In fact if the exception cannot pass the second criterion, there is no need to consider the question of whether or not the exception causes unreasonable prejudice to the legitimate interest of copyright owners. Senftleben explains that if a conflict with a normal exploitation arises, it means that the test procedure automatically comes to an end; the exception does not comply with the three-step test and thus, cannot be permitted regardless of whether or not equitable remuneration is paid.92 This is because the payment of equitable remuneration has no influence on the decision of whether or not an exception conflicts with a normal exploitation since only an unreasonable prejudice to legitimate interest can be prevented in this manner.93 Therefore, in the case of Thailand, the current approach to copyright exceptions has failed to satisfy the three-step test since it cannot pass the second criterion. The issue of whether or not the proposed changes recommended in this article can satisfy the three-step test will be discussed in the next section.
5)What should be the solution to the problems in Thailand?
The previous section indicated that the educational exceptions under the Thai CA 1994 do not provide proper protection for the economic interests of copyright owners. However, this section recommends that in order to solve the major problems mentioned in the previous section, it is necessary to reform the educational exceptions in the Thai CA 1994 generally by making them more restrictive and limited than at the present. Several changes need to be made to the provisions in order to achieve this goal. Firstly, section 5.1 recommends that the Thai Government needs to clarify that the two conditions in section 32 paragraph 1, which come from the Berne three-step test, should not be applied as a general exception and should be removed as such from the provisions, since they are the cause of ambiguity and uncertainty in all the educational exceptions.
Second, the exceptions applying to libraries, teaching, research and study under the Thai CA 1994 need to be reformed because they allow reproductions of educational materials by the users without a clear limitation as to the amount of reproduction and without prohibition on multiple reproductions. Thus, this Article recommends in section 5.2 that a clear limitation as to the amount of reproduction and a clear prohibition on multiple reproductions should be inserted into the educational exceptions in the list of permitted acts and the specific exception for libraries. This involves looking at the educational exceptions in the UK and US copyright laws, which provide a clear limitation as to the amount of reproduction. This section also recommends that the guidelines for education which reflect the interests of copyright owners and other groups of interests in the Thai education sector need to be reformulated in order to help users, students, and other relevant parties to determine the appropriate amount of reproduction under copyright exceptions.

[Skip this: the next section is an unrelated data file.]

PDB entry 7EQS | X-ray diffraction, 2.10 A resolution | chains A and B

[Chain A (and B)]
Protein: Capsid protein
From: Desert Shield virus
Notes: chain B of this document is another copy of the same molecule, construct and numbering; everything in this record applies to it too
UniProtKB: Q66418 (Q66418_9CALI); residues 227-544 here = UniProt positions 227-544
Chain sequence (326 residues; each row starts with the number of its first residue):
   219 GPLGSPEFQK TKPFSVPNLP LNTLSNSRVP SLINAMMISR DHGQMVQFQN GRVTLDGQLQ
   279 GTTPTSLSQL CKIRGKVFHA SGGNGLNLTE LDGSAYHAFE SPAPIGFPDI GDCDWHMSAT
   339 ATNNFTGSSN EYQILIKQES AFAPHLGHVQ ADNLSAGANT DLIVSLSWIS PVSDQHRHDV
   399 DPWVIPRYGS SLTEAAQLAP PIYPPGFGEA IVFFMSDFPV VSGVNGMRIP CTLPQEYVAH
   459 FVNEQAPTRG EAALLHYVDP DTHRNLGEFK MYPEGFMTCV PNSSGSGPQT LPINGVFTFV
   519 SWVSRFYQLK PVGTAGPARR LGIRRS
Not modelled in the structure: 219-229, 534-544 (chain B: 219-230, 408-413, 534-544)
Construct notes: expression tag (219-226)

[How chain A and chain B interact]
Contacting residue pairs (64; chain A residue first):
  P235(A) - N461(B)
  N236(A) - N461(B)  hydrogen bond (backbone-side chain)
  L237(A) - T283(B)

77 Supasiripongchai, N, 'Copyright infringement and educational exceptions in Thailand: What should be the solution to the problem of copyright infringement in the Thai education sector?' (2011), in WIPO-WTO Colloquium Papers: Research Papers from the WIPO-WTO Colloquium for Teachers of Intellectual Property Law 2011, (published by the WIPO Academy of World Intellectual property Organization (WIPO) and the Intellectual Property Division of World Trade organization (WTO), Geneva Switzerland, August 2012). 133 – 151 Accessible at http://www.wto.org/english/tratop_e/trips_e/wipo_wto_colloquium2011_e.pdf [accessed February 20, 2014]
78 Senftleben, M, Copyright, limitations and the three-step test: An analysis of the three-step test in international and EC copyright law
, (1st edn, Kluwer Law International, Netherlands 2004), at 94.
81 Supasiripongchai, N, 'Copyright protection in Thailand: Should the establishment of the copyright collecting societies (CCS) and licensing scheme system be the solution to the problem of copyright infringement in the Thai education sector?' (2012), Issue 3 Intellectual Property Quarterly (IPQ) 17 3, at 173-200.
82 Supasiripongchai, N, 'Copyright protection in Thailand: Should the establishment of the copyright collecting societies (CCS) and licensing scheme system be the solution to the problem of copyright infringement in the Thai education sector?' (2012), Issue 3 Intellectual Property Quarterly (IPQ) 17 3, at 173-200.
83 International Intellectual Property Alliance (IIPA), 'International intellectual property alliance 2005 Special 301 Report on Copyright Protection and Enforcement in Thailand', accessible at http://www.iipa.com/rbc/2005/2005SPEC301THAILAND.pdf [Accessed February 20, 2014].
85 Suhl, N, 'Moral rights protection in the United States under the Berne Convention: A fictional work?' (2002), 12 Fordham Intellectual Property Media and Entertainment Law Journal 1203, at 1214.
88 Ibid at 70, 162 and 197.
93 Ibid at 131.